Review of ReGeneration
on 2012-06-10 20:27
Movie Review: "ReGeneration" --
Length: 81 minutes
Release Date: May 4, 2012
Directed by: Phillip Montgomery
Stars: 4 out of 5 stars
When the trailer for "ReGeneration" hit the Internet in early 2012, fans flocked to see Ryan Gosling's ("The Notebook," "The Ides of March," "Drive") new movie. Those who were unaware of the film were likely surprised when they discovered a documentary that uses Gosling's voice as narration for the movie. The film examines younger adults and teens today and how those teens act and feel about certain problems facing the world.
It seems like every generation earns a nickname. There was Generation X, Generation Y, and even the New Generation. Director Phillip Montgomery ("A Guest to the Road") delves into the world of today's generation in "ReGeneration." Montgomery uses the movie as a way to search for the answers as to why young adults today seem to do little in regards to changing the world. Past generations went to war, protested against inhumane conditions, and went out of their way to make the world better. Montgomery believes that the current generation is cynical and only concerned with their own lives.
"ReGeneration" paints a bleak world, but it also presents a world that many people notice daily. They see the teens facing bullying in school and over the computer, the youths who make fun of people they pass on the street, and those who taunt others who try to make a difference. Montgomery discusses the situation with a variety of famous people, including legendary linguist Noam Chomsky. Gosling narrates the film, joining Montgomery on his journey to find out what is wrong with teens today.
As the movie progresses, Montgomery interviews several people who present their own arguments. Though he never quite seems to find an answer, he does reach a conclusion that he thinks others will agree with and follow. The movie seems like it wants teens and young adults to go against what others think and do and to make their own opinions. The idea is along the same lines as a teacher or parent encouraging their child to speak up when pressured by peers.
Montgomery cuts the interview with scenes of incidents that include street fights and war. This helps show the audience the dangers of following others blindly. It's the same thing that helped Nazism spread during World War II, as Germans were afraid to speak out and take a stand against the Nazis. Montgomery does not censor the people he interviews, letting each person speak freely. If the person uses adult language, the director keeps it in the film to show the honest thoughts of that person.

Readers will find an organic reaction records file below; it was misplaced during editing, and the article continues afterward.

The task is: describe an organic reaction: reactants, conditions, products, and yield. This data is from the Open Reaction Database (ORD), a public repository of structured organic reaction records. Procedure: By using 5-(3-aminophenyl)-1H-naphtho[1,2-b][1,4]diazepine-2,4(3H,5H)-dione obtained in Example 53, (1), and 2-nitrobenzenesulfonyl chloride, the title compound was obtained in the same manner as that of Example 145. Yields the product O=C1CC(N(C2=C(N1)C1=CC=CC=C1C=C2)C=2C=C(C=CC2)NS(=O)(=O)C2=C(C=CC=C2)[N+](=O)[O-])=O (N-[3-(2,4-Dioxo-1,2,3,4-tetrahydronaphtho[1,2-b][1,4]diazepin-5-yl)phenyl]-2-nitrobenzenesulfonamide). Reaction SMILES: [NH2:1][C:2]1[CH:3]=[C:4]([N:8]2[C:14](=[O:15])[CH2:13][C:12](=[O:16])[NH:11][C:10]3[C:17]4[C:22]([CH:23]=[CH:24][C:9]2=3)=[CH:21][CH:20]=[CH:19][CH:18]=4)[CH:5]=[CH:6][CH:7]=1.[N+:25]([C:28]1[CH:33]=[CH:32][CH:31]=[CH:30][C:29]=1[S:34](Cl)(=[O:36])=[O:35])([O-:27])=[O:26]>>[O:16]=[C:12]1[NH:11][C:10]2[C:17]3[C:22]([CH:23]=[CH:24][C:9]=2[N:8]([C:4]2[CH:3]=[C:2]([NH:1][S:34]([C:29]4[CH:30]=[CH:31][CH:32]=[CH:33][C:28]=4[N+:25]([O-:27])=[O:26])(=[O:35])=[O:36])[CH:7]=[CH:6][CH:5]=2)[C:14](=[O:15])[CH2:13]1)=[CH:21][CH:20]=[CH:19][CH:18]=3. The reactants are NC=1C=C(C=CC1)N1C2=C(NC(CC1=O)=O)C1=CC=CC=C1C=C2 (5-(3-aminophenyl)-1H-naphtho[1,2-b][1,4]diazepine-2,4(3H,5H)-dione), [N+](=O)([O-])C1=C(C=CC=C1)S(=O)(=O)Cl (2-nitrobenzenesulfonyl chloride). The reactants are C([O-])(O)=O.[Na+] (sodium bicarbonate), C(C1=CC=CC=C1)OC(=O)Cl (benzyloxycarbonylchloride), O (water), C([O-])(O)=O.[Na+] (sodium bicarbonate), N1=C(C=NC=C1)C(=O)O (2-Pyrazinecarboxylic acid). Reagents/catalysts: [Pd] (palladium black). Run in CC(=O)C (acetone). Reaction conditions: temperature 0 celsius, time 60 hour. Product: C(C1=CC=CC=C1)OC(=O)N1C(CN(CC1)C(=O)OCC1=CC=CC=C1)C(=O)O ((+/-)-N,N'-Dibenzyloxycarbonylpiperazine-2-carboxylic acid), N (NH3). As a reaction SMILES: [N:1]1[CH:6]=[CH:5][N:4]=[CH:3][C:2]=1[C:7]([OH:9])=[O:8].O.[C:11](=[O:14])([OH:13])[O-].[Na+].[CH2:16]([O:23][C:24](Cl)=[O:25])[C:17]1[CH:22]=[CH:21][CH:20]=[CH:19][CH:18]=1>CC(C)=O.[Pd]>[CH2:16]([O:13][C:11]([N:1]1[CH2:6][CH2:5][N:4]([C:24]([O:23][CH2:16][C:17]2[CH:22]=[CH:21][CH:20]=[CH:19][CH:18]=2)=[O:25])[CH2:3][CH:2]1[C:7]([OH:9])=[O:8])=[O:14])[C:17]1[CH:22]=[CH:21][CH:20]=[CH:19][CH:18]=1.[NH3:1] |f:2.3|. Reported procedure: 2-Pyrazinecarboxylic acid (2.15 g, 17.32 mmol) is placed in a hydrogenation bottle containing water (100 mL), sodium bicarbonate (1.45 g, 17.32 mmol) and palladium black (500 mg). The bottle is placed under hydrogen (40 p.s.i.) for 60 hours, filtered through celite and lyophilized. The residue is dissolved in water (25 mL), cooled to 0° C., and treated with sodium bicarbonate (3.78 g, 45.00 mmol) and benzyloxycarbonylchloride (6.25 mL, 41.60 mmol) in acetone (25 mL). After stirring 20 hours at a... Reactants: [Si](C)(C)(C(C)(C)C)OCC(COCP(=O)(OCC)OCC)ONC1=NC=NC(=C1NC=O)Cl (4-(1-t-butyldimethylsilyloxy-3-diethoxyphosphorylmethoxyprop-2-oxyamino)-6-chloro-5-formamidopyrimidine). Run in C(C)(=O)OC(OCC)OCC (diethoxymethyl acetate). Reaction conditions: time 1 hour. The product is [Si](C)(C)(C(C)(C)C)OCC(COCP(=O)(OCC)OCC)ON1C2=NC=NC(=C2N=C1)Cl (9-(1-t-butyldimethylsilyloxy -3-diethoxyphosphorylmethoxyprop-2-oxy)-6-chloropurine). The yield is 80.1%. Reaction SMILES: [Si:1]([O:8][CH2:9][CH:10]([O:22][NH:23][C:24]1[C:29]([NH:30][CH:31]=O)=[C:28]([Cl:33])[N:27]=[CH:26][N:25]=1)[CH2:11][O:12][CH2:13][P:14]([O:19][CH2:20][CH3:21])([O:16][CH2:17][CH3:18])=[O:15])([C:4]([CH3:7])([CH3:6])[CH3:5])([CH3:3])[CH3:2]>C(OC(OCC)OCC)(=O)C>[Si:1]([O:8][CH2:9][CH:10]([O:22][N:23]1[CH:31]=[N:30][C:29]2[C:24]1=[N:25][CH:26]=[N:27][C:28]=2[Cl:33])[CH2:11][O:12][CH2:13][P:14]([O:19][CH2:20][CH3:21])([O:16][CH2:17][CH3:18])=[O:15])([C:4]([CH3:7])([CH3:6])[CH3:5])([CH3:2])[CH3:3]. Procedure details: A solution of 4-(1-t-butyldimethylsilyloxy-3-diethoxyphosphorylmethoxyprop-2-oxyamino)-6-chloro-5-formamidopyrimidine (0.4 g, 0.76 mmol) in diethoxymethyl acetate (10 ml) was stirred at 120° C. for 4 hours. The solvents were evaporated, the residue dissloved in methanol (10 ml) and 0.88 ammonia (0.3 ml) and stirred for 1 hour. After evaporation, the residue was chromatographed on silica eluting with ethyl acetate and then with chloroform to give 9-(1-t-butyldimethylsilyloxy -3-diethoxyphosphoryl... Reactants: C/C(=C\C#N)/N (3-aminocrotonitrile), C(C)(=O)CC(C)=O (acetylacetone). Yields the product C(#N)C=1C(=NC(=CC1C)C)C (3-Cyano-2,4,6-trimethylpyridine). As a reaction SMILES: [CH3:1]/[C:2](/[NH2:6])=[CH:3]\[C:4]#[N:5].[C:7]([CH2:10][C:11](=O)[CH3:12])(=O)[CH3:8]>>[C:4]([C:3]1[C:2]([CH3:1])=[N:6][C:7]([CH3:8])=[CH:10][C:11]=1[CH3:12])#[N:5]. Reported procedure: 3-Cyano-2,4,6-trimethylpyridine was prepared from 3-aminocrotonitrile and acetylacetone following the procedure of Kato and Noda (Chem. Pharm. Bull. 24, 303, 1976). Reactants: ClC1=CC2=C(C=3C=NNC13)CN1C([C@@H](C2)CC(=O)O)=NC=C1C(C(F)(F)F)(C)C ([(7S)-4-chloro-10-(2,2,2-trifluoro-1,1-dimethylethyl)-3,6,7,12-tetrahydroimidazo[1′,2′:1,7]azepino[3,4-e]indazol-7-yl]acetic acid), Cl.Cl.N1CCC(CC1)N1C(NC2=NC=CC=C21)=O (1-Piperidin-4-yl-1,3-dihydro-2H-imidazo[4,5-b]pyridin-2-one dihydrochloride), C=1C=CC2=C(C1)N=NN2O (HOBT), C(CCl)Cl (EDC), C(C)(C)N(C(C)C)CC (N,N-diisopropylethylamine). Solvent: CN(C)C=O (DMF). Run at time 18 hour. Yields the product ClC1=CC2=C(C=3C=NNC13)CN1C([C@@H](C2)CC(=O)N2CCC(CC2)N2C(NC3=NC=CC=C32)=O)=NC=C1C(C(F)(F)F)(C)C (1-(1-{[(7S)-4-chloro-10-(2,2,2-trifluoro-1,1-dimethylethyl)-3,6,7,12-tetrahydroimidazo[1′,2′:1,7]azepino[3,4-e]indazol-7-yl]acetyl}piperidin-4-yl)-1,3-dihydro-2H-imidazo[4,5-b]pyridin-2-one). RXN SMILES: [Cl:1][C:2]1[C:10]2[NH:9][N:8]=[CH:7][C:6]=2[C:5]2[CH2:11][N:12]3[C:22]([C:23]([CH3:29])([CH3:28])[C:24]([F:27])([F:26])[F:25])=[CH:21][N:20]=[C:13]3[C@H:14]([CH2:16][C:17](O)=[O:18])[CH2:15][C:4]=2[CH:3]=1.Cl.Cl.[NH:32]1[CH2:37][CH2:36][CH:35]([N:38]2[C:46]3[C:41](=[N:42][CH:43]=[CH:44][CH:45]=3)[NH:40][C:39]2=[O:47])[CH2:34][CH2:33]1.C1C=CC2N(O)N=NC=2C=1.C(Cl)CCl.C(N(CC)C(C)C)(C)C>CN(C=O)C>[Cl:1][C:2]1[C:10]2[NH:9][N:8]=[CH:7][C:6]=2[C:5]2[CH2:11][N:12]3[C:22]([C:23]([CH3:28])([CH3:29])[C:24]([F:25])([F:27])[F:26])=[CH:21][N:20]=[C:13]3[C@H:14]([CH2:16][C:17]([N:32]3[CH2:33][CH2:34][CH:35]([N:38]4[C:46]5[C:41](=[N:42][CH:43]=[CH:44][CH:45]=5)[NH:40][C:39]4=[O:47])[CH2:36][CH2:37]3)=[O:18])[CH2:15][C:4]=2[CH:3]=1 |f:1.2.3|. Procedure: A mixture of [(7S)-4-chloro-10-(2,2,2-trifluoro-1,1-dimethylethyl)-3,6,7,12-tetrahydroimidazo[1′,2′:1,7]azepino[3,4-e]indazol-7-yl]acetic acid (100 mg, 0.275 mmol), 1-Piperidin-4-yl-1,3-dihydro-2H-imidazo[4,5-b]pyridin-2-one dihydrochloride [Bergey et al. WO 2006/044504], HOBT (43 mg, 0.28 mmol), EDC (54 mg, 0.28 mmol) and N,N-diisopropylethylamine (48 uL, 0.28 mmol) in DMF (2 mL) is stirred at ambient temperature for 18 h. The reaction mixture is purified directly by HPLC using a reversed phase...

"ReGeneration" starts with a look at problems currently facing the world. Montgomery examines the high unemployment rate, low salaries, war and fighting overseas, and even the changes in weather caused by pollution. By comparing today's world with the world as it looked in the 1960s, he wants to show that teens no longer care to the extent that they once did.
Montgomery makes a statement as the movie progresses, which focuses on media and advertising. He believes that teens do what they see on television. As consumerism grew, teens began thinking true happiness comes from obtaining many material possessions. The young adults keep buying new items, but those possessions do not lead to happiness.
Some of the best moments in the film come when Montgomery talks to young adults. He shows what the experts believe, but he also wants to know what the teens think. He talks to parents who should know what they want, but those parents are too young and too disenfranchised to deal with the future. Montgomery also discusses the change from generation to generation with other teens, and those teens are just as confused and clueless as anyone else. By discussing the situation with those at the center of the documentary, the filmmaker shows that today's teens do not know how to take a stand.
"ReGeneration" focuses on an issue that many people realize exists. Nearly everyone knows a teen or young adult who seems confused about the future. Montgomery wants those teens to understand that one person making even a small change can have a big impact. The only flaw with the film is that he doesn't show teens who actually make a difference, which may have inspired others. Even with that minor flaw, "ReGeneration" is an interesting movie that speaks to a wide audience. Those who see it will find themselves thinking about the film's central issues for many weeks after the movie.